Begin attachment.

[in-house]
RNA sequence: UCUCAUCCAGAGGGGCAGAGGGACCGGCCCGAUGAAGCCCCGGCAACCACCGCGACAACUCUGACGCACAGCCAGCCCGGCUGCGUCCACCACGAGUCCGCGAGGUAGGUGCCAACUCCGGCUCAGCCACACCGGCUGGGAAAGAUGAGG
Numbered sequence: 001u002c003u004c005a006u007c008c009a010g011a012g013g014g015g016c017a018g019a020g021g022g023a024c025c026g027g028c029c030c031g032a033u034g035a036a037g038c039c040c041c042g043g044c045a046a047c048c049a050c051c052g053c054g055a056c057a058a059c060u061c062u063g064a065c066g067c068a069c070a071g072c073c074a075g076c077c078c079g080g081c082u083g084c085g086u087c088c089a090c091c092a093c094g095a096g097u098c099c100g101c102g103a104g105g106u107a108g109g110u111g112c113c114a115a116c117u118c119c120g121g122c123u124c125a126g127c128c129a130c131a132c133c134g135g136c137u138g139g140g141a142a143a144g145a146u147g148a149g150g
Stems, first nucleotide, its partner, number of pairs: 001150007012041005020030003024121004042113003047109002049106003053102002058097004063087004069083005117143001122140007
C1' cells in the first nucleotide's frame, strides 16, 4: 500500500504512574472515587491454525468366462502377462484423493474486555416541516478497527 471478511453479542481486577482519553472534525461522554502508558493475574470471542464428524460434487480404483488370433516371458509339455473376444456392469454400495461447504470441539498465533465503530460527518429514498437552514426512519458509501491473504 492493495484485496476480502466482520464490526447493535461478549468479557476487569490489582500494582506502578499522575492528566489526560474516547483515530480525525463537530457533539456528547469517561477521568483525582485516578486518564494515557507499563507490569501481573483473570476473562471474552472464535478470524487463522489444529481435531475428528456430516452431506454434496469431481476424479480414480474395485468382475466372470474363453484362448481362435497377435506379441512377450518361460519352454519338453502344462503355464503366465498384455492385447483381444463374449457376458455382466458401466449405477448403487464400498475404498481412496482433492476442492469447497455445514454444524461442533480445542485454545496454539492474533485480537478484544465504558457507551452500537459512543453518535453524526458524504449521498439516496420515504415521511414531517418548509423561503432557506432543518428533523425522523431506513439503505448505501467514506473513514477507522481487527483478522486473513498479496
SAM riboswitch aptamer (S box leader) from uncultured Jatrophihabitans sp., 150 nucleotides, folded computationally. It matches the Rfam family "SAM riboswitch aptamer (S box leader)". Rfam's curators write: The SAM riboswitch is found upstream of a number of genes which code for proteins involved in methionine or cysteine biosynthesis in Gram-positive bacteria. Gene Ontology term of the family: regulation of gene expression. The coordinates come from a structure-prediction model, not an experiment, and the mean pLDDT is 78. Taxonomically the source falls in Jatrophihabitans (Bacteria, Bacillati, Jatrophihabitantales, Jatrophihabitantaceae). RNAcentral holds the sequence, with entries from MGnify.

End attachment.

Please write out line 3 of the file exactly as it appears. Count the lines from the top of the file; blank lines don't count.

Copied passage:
Numbered sequence: 001u002c003u004c005a006u007c008c009a010g011a012g013g014g015g016c017a018g019a020g021g022g023a024c025c026g027g028c029c030c031g032a033u034g035a036a037g038c039c040c041c042g043g044c045a046a047c048c049a050c051c052g053c054g055a056c057a058a059c060u061c062u063g064a065c066g067c068a069c070a071g072c073c074a075g076c077c078c079g080g081c082u083g084c085g086u087c088c089a090c091c092a093c094g095a096g097u098c099c100g101c102g103a104g105g106u107a108g109g110u111g112c113c114a115a116c117u118c119c120g121g122c123u124c125a126g127c128c129a130c131a132c133c134g135g136c137u138g139g140g141a142a143a144g145a146u147g148a149g150g